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Lucy Lawless: To Fans, 'I'm A Really Cute Walking Dinosaur'

Lucy Lawless stars as retired detective Alexa Crowe in <em>My Life is Murder.</em>
Acorn TV
Lucy Lawless stars as retired detective Alexa Crowe in My Life is Murder.

There's a provocative exchange at the beginning of the first episode of My Life is Murder: A woman scrolls through images of glistening pecs and washboard abs while chatting on the phone. "I guarantee you, Alexa," says the voice on the other end, "this will be better than any boyfriend you have ever had." "Well, that sounds fabulous. And expensive," she replies.

What she's really doing here, of course, is trying to uncover clues so she can solve a crime. Lucy Lawless stars in My Life is Murder as Alexa Crowe, a retired detective called back into police work as a consultant on some of the most baffling murders in Victoria, Australia. It debuts August 5 on Acorn TV.

Interview Highlights

On Alexa's use of physical force to complement her wits

I was — to be honest with you — I was a bit chagrined by that because that was never my favorite part of the job ... it hurts! No, I always hated it, but I didn't have any choice. So you know, if you don't have a choice about something, you really oughtn't to invest in it emotionally — so I just get it over and done with. But it's always a shock when they say I have to roll out of the way of a car, you know. I say, "Over to you stuntwoman," That's how it's done. But there is some amount of selling before and immediately after — so, it doesn't get easier with every passing decade.

On Alexa's past and exploring her world

She is widowed. Her husband was also a detective, and died in the line of duty. And we explore that loss in a slightly lighthearted way when we go into the world of the undertaker, because every episode we try to take you into another sector of life. You know, some party you've never been invited to, so it might be the world of the very beautiful people in PR and models, where you get to see the ugly underpinnings of that business. And there are themes which then are reflected back on Alexa Crowe herself. So, we're going to lift the veil a little bit, and have some fun and pursue justice in those worlds. And it's really satisfying ... the verisimilitude of justice when you spend an hour with people that you like on television, in a very beautiful vibrant environment, and get this lovely sense of catching the bad guy. To me it's a little bit of a chance to recoup, because the news is a bit grim these days, and it's just nice to have a little bit of a, like a psychic break.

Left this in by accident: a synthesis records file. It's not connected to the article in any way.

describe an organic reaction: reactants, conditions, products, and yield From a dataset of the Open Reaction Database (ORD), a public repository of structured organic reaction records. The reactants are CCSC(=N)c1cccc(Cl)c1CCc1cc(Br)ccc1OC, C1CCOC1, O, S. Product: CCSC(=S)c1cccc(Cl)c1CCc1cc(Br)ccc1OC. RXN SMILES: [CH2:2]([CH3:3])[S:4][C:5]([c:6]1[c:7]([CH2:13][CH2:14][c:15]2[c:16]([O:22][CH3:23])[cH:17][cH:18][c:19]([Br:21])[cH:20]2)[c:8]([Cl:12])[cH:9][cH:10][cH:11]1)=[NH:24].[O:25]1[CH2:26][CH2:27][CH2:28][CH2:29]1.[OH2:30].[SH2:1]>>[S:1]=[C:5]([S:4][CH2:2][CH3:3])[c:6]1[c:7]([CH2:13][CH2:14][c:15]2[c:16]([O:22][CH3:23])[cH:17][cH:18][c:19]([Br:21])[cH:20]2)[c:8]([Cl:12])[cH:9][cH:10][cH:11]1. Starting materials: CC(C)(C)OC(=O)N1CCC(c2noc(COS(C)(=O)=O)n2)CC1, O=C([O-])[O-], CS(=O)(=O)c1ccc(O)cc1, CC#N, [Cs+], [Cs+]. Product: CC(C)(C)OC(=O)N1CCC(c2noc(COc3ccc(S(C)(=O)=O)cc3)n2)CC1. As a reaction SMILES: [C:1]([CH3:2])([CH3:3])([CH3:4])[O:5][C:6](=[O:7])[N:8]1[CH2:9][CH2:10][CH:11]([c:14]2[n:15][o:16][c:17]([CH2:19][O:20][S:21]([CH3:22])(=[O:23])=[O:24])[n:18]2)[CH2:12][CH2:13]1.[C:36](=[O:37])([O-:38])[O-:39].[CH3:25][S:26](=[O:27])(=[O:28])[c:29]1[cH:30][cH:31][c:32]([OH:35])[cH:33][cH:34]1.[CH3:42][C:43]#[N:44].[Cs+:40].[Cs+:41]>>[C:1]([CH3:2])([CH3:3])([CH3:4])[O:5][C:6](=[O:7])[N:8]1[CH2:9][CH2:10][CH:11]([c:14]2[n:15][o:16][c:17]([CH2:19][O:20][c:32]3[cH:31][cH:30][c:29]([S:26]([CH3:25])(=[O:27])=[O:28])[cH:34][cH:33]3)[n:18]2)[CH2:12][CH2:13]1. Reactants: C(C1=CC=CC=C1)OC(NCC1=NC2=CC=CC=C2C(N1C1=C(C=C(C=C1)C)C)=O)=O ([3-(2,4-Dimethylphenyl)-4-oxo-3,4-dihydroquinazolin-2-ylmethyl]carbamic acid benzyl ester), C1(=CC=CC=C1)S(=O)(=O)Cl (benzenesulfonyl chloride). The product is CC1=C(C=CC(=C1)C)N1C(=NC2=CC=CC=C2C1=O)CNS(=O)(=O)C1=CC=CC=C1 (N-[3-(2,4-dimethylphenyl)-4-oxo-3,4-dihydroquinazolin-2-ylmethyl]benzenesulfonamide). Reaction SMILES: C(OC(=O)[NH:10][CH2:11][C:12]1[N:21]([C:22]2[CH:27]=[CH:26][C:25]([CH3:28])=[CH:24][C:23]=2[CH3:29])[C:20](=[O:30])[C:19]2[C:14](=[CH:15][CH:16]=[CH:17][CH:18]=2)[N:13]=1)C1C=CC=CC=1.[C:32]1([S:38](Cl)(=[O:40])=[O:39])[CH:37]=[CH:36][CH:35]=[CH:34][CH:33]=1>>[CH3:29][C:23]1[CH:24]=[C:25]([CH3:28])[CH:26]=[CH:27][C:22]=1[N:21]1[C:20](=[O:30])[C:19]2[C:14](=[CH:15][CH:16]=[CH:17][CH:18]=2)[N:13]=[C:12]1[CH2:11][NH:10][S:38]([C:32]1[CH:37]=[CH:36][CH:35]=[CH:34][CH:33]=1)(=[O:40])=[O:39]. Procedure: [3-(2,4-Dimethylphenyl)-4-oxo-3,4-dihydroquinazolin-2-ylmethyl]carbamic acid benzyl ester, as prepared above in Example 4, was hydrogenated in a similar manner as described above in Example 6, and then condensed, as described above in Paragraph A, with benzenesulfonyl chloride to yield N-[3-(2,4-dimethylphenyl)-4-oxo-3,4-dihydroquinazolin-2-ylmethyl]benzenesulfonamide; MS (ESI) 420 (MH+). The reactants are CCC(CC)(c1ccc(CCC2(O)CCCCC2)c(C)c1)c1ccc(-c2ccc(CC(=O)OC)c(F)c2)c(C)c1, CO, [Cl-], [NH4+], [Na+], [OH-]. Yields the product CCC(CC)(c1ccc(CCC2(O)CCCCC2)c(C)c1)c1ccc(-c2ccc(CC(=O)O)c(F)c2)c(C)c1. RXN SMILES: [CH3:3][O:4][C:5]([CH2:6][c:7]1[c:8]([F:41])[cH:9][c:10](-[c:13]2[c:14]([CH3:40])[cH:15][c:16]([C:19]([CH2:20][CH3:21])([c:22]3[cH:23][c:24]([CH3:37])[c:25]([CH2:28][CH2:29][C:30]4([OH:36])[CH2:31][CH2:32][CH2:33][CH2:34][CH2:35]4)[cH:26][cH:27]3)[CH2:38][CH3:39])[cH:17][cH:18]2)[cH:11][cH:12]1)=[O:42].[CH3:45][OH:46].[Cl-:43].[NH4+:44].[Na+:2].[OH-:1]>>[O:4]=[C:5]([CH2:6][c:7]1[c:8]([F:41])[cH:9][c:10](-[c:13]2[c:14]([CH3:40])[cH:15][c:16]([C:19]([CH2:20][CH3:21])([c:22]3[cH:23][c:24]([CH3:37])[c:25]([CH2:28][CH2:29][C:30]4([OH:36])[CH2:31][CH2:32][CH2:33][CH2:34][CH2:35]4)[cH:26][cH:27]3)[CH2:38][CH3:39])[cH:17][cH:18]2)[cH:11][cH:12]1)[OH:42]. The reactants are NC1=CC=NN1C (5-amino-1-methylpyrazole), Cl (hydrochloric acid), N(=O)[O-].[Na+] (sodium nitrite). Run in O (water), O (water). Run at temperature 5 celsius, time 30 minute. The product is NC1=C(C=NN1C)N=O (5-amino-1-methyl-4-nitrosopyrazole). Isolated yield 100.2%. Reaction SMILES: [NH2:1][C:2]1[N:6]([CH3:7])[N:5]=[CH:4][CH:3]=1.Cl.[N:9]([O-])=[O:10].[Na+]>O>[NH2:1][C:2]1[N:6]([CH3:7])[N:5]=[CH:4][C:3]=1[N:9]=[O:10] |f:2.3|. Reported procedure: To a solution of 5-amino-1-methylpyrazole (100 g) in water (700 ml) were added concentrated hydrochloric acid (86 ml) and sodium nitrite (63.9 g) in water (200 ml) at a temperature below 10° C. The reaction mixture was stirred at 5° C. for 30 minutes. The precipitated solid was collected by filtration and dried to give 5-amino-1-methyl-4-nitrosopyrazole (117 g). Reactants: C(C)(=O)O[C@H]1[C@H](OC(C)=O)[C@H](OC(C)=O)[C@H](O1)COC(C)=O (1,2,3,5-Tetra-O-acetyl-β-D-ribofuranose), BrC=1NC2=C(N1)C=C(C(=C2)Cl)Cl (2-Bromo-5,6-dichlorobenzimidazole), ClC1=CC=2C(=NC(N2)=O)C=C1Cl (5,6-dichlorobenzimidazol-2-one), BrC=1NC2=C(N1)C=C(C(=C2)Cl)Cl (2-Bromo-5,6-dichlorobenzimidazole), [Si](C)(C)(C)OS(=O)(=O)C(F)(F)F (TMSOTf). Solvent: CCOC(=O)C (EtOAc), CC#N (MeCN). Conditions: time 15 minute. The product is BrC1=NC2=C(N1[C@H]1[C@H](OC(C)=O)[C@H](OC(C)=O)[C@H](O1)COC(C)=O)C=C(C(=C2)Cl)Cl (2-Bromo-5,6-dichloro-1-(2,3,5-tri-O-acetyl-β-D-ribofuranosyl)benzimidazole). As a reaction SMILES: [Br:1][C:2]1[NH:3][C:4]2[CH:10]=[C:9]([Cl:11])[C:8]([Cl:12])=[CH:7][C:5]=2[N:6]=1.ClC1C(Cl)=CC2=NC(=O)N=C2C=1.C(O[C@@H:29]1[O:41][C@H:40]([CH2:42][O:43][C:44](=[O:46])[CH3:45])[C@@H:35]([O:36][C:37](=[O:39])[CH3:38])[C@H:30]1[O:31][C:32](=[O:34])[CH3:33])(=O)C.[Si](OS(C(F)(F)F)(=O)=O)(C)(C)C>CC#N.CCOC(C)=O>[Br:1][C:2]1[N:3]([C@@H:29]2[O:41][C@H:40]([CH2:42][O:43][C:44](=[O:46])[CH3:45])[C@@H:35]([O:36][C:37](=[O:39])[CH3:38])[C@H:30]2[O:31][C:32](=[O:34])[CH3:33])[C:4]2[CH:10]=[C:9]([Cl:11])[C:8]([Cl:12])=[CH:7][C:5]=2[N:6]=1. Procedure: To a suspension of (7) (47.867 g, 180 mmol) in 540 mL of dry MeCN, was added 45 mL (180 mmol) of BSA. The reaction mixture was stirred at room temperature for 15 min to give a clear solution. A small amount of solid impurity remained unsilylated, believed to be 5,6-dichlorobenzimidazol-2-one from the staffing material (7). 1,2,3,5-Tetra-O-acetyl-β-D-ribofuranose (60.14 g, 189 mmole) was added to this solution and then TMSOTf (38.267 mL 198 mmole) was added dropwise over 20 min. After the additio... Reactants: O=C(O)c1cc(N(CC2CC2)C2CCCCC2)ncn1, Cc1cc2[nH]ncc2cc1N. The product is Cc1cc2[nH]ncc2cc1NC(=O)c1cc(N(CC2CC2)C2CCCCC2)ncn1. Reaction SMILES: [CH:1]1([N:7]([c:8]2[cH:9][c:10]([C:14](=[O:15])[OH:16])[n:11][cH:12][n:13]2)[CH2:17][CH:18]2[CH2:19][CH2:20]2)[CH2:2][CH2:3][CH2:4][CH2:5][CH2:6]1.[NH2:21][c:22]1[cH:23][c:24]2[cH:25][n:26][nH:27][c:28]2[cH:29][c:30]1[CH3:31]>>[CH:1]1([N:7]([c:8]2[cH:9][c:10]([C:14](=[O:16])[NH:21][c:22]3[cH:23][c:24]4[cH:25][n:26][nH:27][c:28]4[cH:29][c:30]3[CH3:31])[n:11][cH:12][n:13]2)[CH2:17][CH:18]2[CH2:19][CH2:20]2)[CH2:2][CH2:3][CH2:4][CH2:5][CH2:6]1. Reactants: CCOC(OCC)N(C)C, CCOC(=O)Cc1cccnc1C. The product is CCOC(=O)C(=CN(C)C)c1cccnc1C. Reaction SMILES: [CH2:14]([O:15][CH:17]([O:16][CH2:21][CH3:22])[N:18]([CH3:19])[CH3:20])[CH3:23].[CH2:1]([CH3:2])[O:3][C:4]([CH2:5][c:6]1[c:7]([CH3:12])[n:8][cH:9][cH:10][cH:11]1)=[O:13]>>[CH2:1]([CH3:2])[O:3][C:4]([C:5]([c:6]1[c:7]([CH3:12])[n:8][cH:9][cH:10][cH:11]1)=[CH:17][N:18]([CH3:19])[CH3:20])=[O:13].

On the impression that her famous character Xena, Warrior Princess still leaves all over the world.

Well, I'm really delighted because people are so kind to me. I think I've been around long enough that everybody knows me from something, and it's like I'm a really cute walking dinosaur, or something. You know, they're really nice to me, they're not afraid of me, they're not cold to me. I don't know. I think I must have some camp lustre about me that makes me — people feel friendly towards me, and I'm really gratified and delighted by that.

On what she still enjoys about working after all these years

Oh my God, everything, I love it. What's beautiful about television is that you have a very long list of tasks of the day. So all day long you're just checking them off. So it's really satisfying, and you're problem solving in order to make the day, getting it all done, on time, in as joyful, collegial way as possible. That's that's a really satisfying day's work, you know, and hopefully make something that people like. But even if they don't like it, well, you're already paid and you already had a good time so that's that. It kind of, it's incidental to me whether it's a success or not.

This story was produced for radio by Melissa Gray and Monika Evstatieva, and adapted for the Web by Petra Mayer

Copyright 2021 NPR. To see more, visit https://www.npr.org.

Scott Simon is one of America's most admired writers and broadcasters. He is the host of Weekend Edition Saturday and is one of the hosts of NPR's morning news podcast Up First. He has reported from all fifty states, five continents, and ten wars, from El Salvador to Sarajevo to Afghanistan and Iraq. His books have chronicled character and characters, in war and peace, sports and art, tragedy and comedy.